It’s often said that social media is about conversations, not messages. But in some respects, social media is not just about conversations but about actions. It’s all very well to seed a conversation and allow it to grow with the contributions of others, but unless you take some of the learning from those conversations and convert that learning into actions, then the participants in those conversations may not be inspired to engage again.
Back in 1997, American knowledge management theorist, Thomas Davenport came up with the notion of an Information Ecology, where information systems and knowledge processing were dependent on each other in order for businesses to continue to be productive. Raw data could be processed with other data to form information, which then could be analysed and tested and form knowledge, and that knowledge would allow ever more precise means of collecting and processing data, etc. From these ideas, the notion of digital ecosystems emerged, where technology and information combined with trust networks inspire continuous innovation and creativity. George Por came up with a knowledge cycle that clarifies the process.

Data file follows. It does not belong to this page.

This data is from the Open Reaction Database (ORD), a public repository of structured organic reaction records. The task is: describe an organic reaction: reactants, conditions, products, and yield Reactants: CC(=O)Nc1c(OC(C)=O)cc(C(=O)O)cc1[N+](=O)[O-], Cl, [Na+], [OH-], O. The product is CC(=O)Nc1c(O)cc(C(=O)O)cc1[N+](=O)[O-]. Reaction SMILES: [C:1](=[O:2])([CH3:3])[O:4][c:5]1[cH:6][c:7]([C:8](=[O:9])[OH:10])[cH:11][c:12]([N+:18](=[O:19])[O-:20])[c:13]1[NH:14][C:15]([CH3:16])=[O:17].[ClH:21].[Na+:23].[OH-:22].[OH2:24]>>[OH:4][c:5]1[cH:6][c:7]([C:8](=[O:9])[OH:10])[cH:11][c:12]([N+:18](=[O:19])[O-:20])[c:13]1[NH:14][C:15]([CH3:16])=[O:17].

But crucially this isn’t just a cycle, but more of a spiral. As each generation of new productivity and creative intelligence is established, there are new patterns of work, new technologies, new interactions, all of which feed from one another and sustain the cycle.
But in the age of social media, engagement has a similar structure. As each new opportunity to engage is established, there are new patterns of communication, which inspire the creation of new social tools, which create new interactions, which create yet more patterns of communication. Participation is crucial for social media to remain innovative and to inspire newer tools, new methods for engagement and new means of accessing people, ideas and services.